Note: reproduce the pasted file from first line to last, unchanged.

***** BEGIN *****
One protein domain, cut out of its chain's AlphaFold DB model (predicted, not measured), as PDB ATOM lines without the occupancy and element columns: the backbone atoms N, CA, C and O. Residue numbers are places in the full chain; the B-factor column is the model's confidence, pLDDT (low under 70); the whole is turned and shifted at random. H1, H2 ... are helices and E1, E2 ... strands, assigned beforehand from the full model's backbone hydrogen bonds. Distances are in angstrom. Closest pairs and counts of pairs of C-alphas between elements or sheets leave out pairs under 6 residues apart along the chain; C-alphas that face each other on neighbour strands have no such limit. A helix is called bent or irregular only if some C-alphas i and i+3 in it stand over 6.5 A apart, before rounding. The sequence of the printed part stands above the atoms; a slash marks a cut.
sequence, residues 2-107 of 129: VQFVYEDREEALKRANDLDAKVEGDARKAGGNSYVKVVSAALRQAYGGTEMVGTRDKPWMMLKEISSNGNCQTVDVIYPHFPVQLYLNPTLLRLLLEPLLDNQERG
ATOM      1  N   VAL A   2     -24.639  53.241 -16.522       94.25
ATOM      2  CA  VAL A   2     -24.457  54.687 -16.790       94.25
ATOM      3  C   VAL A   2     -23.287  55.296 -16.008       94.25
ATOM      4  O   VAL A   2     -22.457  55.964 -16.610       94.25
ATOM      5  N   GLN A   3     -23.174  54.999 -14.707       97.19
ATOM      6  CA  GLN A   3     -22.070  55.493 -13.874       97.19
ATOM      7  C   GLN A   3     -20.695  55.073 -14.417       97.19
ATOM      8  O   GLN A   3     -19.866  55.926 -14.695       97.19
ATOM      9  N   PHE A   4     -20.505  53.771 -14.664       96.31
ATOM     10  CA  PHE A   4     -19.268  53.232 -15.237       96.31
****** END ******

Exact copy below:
One protein domain, cut out of its chain's AlphaFold DB model (predicted, not measured), as PDB ATOM lines without the occupancy and element columns: the backbone atoms N, CA, C and O. Residue numbers are places in the full chain; the B-factor column is the model's confidence, pLDDT (low under 70); the whole is turned and shifted at random. H1, H2 ... are helices and E1, E2 ... strands, assigned beforehand from the full model's backbone hydrogen bonds. Distances are in angstrom. Closest pairs and counts of pairs of C-alphas between elements or sheets leave out pairs under 6 residues apart along the chain; C-alphas that face each other on neighbour strands have no such limit. A helix is called bent or irregular only if some C-alphas i and i+3 in it stand over 6.5 A apart, before rounding. The sequence of the printed part stands above the atoms; a slash marks a cut.
sequence, residues 2-107 of 129: VQFVYEDREEALKRANDLDAKVEGDARKAGGNSYVKVVSAALRQAYGGTEMVGTRDKPWMMLKEISSNGNCQTVDVIYPHFPVQLYLNPTLLRLLLEPLLDNQERG
ATOM      1  N   VAL A   2     -24.639  53.241 -16.522       94.25
ATOM      2  CA  VAL A   2     -24.457  54.687 -16.790       94.25
ATOM      3  C   VAL A   2     -23.287  55.296 -16.008       94.25
ATOM      4  O   VAL A   2     -22.457  55.964 -16.610       94.25
ATOM      5  N   GLN A   3     -23.174  54.999 -14.707       97.19
ATOM      6  CA  GLN A   3     -22.070  55.493 -13.874       97.19
ATOM      7  C   GLN A   3     -20.695  55.073 -14.417       97.19
ATOM      8  O   GLN A   3     -19.866  55.926 -14.695       97.19
ATOM      9  N   PHE A   4     -20.505  53.771 -14.664       96.31
ATOM     10  CA  PHE A   4     -19.268  53.232 -15.237       96.31